Really, Rain Barrels Illegal?
My eco- and money-conscious friends and I have had many discussions about whether you can legally use rain barrels to collect precipitation for watering landscapes in Colorado. Friends that have transplanted from moist regions of the country find it hard to believe that this simple act is against the law. Some have heard that legislation was recently passed to allow rain collection. So, what’s the deal? Are rain barrels illegal?
Colorado is one of only two states (Hawaii is the other) in which all water flows out of the state. Water has always been very important for our state development but it has also been crucial for states downstream. All water that is in – and eventually flows out of – Colorado is already owned by someone else. Welcome to the overwhelmingly complicated web of water rights in our state.
Every drop of rain that falls from the heavens is already accounted for as soon as it hits my barren front yard. Storm water is owned a few times over by junior and senior water rights holders. Going back to 4th grade science, rain congregates and flows into rivers and creeks via the stormwater infrastructure. It all ends up in our major rivers like the Arkansas, which farmers and cities all the way to the Mississippi depend on. Precipitation can also percolate into the groundwater system that supplies wells that many property owners use for drinking water and irrigation. “Rainwater harvesting,” as it’s called, diverts this water out of the normal system by capturing it in barrels for later use. Not too big of a deal if a few people do it, but if everyone collected rain, the rivers could be altered. Therefore, according to the Colorado Division of Water Resources, rain collection is illegal.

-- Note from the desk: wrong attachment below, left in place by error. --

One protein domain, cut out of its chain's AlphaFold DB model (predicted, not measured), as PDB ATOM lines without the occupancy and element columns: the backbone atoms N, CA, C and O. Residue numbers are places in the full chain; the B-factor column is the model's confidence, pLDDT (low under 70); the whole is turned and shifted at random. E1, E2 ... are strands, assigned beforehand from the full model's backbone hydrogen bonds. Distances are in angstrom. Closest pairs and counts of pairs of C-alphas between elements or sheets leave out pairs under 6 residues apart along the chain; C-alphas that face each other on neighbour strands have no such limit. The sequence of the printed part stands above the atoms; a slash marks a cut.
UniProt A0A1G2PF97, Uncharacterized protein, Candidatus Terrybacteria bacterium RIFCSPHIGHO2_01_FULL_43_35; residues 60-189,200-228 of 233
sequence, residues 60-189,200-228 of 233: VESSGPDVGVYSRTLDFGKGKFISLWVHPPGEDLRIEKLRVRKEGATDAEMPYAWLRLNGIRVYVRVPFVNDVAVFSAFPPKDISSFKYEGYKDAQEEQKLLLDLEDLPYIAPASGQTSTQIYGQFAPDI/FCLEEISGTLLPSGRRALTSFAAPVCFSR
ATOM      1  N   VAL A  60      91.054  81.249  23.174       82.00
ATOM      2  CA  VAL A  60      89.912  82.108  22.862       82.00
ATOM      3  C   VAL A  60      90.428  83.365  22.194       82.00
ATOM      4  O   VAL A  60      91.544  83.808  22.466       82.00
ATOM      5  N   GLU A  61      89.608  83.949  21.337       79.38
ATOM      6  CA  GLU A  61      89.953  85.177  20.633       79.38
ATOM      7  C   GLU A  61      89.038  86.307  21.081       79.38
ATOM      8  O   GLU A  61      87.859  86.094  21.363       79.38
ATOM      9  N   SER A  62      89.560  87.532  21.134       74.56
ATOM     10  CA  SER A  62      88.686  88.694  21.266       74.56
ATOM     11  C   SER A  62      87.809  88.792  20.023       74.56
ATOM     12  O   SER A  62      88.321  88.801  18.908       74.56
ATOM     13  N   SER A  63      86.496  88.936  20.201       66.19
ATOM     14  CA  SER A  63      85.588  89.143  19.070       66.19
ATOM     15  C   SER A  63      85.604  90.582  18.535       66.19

Colorado State University Extension office wants residents to understand that water rights in Colorado are unique compared to other parts of the country. “The use of water in this state and other western states is governed by what is known as the prior appropriation doctrine. This system of water allocation controls who uses how much water, the types of uses allowed, and when those waters can be used.” Water rights are purchased and many senior rights have existed for a century, so taking this liquid gold from water right owners is like stealing.
As water becomes scarcer and low-water landscaping grows in popularity, rainwater harvesting becomes more attractive and logical. The 2009 Colorado legislative session produced a bill that allows limited rain collection for properties supplied by a well. Even then, residents must apply for a permit to do so. The legislation also allows developers to apply for rainwater collection that will be beneficial, but not essential, to a new subdivision. Only 10 developers were approved for this pilot program.
For some reason, Lowe’s and Home Deport are allowed to sell you a rain barrel, but you can’t use it for collecting rain. This is similar to stores selling marijuana paraphernalia but not asking what you’ll be doing with it. Maybe you’ll be using your new rain barrel for orange juice storage – no one will ask.
Many residents argue that the water they store would later be used for watering plants, which would put it back into the system. And water conservationists note that using less water from the tap to water your veggie garden frees up water used by cities and puts it back in the river.
Where does that leave the average city homeowner collecting rainwater? Still a criminal, I guess.
By Jenny Kedward